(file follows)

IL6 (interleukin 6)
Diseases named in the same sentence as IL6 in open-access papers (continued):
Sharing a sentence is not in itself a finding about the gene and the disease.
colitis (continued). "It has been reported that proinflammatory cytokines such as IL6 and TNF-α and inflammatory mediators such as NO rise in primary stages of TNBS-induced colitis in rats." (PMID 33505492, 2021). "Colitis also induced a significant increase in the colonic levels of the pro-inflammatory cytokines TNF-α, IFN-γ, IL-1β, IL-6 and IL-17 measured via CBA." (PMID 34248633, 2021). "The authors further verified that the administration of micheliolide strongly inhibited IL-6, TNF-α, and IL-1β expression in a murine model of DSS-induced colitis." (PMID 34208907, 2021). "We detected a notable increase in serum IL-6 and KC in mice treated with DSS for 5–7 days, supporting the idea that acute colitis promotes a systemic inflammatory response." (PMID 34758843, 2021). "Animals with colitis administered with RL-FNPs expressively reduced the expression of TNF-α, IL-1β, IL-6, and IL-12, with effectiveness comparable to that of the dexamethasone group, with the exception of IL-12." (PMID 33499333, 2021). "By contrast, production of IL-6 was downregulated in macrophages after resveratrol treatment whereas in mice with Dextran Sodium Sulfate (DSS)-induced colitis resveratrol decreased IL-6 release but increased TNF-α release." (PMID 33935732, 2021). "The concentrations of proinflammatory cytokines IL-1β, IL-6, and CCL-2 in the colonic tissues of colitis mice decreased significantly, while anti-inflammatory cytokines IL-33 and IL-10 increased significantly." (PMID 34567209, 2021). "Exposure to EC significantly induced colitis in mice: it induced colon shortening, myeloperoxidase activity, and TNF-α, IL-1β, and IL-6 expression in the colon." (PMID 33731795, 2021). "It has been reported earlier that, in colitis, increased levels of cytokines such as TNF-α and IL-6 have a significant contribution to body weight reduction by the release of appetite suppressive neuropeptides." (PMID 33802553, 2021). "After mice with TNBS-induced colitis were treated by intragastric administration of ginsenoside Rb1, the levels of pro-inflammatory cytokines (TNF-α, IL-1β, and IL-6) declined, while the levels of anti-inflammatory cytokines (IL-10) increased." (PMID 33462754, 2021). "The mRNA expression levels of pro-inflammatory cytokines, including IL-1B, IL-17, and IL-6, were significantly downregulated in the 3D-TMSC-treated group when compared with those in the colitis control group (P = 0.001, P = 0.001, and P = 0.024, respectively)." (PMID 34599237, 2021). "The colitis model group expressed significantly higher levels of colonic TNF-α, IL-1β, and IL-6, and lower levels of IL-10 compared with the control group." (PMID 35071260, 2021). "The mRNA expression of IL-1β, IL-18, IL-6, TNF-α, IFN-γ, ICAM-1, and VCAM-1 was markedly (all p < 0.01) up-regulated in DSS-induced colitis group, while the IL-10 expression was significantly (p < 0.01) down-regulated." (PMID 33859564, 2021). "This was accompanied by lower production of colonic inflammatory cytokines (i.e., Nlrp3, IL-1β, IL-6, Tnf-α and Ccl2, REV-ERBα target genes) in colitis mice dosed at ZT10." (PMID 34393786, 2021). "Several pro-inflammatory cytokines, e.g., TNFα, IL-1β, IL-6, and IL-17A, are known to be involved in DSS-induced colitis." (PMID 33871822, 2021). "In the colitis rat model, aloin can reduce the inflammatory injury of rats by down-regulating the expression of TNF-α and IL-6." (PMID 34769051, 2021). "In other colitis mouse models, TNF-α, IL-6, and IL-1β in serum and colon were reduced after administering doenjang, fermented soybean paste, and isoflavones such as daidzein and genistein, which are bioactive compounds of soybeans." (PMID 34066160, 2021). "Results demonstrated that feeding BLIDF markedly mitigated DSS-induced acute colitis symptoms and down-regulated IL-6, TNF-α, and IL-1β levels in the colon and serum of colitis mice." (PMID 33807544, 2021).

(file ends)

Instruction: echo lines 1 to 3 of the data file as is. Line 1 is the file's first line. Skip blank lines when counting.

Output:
IL6 (interleukin 6)
Diseases named in the same sentence as IL6 in open-access papers (continued):
Sharing a sentence is not in itself a finding about the gene and the disease.